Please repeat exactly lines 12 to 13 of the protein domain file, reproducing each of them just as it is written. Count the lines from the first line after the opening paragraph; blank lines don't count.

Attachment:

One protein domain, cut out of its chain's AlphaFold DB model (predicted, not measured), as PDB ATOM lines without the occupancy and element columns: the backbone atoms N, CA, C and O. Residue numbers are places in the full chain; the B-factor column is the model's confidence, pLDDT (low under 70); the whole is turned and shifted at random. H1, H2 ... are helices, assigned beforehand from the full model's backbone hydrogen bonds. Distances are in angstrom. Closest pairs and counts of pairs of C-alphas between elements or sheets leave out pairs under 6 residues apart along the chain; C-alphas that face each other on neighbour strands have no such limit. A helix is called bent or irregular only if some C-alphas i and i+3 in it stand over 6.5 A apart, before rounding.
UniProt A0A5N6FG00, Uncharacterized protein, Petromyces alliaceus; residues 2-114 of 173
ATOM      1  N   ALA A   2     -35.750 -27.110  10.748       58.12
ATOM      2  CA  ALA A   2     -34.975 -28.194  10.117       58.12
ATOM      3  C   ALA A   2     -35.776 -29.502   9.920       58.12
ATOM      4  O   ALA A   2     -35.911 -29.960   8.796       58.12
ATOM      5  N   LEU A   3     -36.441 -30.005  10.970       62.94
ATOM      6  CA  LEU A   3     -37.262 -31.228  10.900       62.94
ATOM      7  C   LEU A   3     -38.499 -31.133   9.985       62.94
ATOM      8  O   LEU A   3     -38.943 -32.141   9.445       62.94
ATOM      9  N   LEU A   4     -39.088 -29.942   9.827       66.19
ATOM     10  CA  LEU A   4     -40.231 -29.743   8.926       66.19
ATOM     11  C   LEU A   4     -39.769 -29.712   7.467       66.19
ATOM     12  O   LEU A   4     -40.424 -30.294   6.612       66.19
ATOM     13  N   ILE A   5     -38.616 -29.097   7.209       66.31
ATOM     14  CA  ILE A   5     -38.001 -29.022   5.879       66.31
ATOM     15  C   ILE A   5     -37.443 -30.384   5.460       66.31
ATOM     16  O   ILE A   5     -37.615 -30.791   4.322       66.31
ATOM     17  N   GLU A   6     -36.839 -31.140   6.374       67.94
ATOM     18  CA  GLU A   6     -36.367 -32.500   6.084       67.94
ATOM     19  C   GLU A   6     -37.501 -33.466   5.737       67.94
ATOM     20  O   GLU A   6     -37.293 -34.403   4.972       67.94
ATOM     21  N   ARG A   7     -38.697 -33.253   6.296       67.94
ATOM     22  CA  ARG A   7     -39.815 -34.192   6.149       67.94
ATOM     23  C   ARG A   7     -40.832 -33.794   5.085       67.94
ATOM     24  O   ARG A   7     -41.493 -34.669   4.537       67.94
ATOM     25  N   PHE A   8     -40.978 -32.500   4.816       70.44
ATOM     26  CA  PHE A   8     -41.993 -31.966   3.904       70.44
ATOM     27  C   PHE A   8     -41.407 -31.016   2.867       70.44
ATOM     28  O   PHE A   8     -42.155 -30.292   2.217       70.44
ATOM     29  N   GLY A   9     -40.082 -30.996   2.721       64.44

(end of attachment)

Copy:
ATOM     11  C   LEU A   4     -39.769 -29.712   7.467       66.19
ATOM     12  O   LEU A   4     -40.424 -30.294   6.612       66.19